We knew a lot of rain was on its way today, so when we woke up early and it was lovely and sunny we decided to get up and go. Consequently, we set off at 7am heading towards darker skies. In fact, you could see the weather front advancing.
At Napton Junction we made the turn onto the Grand Union proper. A boat was just going into the top lock at Calcutt, and with a bit of hooting of the horn and waving, they waited for us to join them. As it happened, they were doing just the one lock as it was based at Calcutt and was returning to the wharf. The pound below was a bit chaotic, as Calcutt were moving boats about.
Below the locks we'd spotted a Viking Afloat hire boat some way ahead, and hoped we could time it right to share the Stockton Locks. As it happened, they'd moored up just above the locks and said they'd be there for a bit of a break, so we did the top lock alone. But as we were leaving the lock they set off behind us, so we waited for them in the second lock. They turned out to be excellent locking partners -- three generations of a family from the local area. We cross with a boat in the next pound, but then had the flight to ourselves. We were able to lock ahead, so I suggested that we do a bit of "synchronised boating", where the two boats leave the lock together, stay just inches apart across the pound, and go into the next lock together. It always saves a lot of faffing about, and worked very well.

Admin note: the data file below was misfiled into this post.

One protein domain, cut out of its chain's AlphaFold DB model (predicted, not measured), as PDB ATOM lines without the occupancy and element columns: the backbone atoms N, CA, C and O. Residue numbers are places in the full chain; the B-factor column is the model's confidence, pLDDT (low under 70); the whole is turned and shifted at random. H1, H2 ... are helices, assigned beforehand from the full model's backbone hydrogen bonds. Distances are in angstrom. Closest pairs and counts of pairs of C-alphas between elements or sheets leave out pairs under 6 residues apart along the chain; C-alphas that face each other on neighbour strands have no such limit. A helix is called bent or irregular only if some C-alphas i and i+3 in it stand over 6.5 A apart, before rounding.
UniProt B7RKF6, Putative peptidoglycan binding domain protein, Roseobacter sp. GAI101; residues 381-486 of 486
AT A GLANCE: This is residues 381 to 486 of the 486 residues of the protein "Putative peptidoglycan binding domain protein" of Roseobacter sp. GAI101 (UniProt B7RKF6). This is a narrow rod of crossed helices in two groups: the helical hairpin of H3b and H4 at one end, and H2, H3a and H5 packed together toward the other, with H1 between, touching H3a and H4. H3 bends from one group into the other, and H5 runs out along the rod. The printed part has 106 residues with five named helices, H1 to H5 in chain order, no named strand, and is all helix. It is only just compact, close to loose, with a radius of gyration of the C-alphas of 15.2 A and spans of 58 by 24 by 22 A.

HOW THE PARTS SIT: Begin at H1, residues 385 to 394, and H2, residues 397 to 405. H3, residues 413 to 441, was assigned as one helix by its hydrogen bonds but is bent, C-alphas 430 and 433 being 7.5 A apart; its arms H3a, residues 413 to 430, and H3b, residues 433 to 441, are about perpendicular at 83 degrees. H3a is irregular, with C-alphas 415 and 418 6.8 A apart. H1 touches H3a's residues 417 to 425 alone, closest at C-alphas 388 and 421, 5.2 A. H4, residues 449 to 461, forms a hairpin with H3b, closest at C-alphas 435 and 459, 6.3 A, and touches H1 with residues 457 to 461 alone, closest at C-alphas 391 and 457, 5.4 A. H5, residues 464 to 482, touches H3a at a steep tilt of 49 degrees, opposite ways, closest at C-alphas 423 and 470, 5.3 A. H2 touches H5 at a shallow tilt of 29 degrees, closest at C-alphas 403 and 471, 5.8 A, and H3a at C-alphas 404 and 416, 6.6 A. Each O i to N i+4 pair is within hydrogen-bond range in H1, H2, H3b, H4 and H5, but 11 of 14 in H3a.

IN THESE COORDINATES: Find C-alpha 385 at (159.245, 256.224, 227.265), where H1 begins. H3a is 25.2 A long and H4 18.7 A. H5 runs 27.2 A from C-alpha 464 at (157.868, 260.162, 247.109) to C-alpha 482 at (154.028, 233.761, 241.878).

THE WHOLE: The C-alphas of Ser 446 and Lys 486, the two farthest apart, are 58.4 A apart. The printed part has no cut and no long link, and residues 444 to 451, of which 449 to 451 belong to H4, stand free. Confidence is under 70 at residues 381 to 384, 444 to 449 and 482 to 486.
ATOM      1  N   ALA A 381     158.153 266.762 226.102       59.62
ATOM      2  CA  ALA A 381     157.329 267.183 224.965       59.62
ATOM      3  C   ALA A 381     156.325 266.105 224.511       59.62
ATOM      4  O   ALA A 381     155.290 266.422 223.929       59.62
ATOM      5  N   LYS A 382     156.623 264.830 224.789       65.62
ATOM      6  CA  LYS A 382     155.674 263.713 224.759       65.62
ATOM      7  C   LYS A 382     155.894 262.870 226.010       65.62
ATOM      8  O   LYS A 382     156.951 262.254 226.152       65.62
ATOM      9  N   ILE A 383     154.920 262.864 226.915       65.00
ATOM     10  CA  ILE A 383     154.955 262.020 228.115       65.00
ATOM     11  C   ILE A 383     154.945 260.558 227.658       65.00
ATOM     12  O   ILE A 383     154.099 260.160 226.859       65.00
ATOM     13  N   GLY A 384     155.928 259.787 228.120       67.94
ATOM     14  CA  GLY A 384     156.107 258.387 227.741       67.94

Consequently we flew down the locks. It was raining, but not heavily, and a bit cold, so between Itchington Bottom Lock and the Bascote Locks I lit the fire. The Bascote staircase pair is the only one of its kind on the Grand Union.
As we were making such rapid progress we all agreed to carry on, finally stopping for lunch below the bottom Fosse Lock at 1pm. This was actually our planned overnight stop, but we decided that as we were doing so well time-wise, we'd do another couple of hours this afternoon. We're not pushed for time on this trip, but we've done this section lots of times, and it's nice to have the flexibility to spend a bit more time on the parts of the trip that are new to us.
In hindsight, this was something of a mistake, as the rain this afternoon has been much heavier than this morning. We finally moored up at 4.15 above the Cape Locks, both soaked in spite of our waterproofs. Still, thanks to the fire we've warmed up, and there's a roast going in the oven.
16 miles, 25 locks. (28 miles, 28 locks)